Sunday, July 13, 2014
Conservatives want young women to cover up more
They find a bare shoulder or too much leg offensive.
What follows are some recent examples of what I’m talking about.
In May, a 17-year-old Virginia girl was kicked out of the Richmond Homeschool Prom because several fathers complained that her dress triggered “impure thoughts.” The student, Clare Ettinger, said the dress met the prom’s “fingertip length” dress code.
Two women acting as chaperones confronted Ettinger and told her that her dress combined with her dancing made several fathers supervising the dance uncomfortable.
“I’m not responsible for some perverted 45-year-old dad lusting after me because I have a sparkly dress on and a big ass for a teenager. And if you think I am, then maybe you’re part of the problem,” Ettinger wrote in a guest post on her sister’s blog.
Media coverage of the incident included reports by NBC News, the New York Post, WWBT and Gawker.
Another incident that made headlines this spring was the Utah high school that Photoshopped yearbook photos to add more clothing to girls. The editors digitally covered bare shoulders and cleavage and, in at least one case, removed a tattoo. (See examples at Uproxx and Cosmopolitan.)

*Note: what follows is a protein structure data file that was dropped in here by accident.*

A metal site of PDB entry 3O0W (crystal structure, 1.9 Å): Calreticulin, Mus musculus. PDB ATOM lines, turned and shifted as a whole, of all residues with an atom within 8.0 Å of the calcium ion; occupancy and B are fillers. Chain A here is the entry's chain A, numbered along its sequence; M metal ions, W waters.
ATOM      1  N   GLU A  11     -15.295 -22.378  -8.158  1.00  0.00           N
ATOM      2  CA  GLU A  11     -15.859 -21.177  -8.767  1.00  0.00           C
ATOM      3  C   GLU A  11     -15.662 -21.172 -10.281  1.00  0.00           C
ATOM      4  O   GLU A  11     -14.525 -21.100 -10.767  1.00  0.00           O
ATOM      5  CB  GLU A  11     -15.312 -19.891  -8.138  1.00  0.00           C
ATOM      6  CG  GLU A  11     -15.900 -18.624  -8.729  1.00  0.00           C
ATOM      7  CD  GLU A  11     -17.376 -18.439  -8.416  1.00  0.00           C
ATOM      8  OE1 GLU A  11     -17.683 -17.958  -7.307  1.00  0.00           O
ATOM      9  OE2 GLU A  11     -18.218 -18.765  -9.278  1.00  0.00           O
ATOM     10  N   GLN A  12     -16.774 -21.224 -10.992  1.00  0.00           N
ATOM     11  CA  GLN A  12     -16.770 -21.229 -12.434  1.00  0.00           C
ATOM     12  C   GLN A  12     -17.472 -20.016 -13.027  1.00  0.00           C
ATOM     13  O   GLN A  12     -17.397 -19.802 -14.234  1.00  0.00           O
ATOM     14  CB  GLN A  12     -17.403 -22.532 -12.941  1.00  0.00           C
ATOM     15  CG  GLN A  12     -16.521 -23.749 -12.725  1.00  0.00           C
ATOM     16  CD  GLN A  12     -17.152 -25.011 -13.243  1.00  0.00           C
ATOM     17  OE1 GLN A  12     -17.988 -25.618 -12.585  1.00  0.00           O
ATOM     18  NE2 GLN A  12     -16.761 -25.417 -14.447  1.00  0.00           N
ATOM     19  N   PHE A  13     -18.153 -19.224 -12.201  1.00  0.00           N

In a sexist double-standard, last year’s Wasatch High School yearbook included a page called “Wasatch Stud Life,” which featured photos of male students pulling up their shirts and showing their underwear. (See articles by Jezebel and Cosmopolitan.)
Adults in Utah must be especially conservative about young women’s clothing.
In June, a female reporter with the Ogden, Utah, Standard-Examiner was barred from the courtroom for wearing a sleeveless blouse. She put on a colleague’s winter coat and returned to the hearing she was covering.
(See the article that started the fuss in the Standard-Examiner. Jim Romenesko was among the media who followed up on the story.)
Photos: Claire Ettinger prom photos (top), edited and unedited Wasatch High School yearbook photos.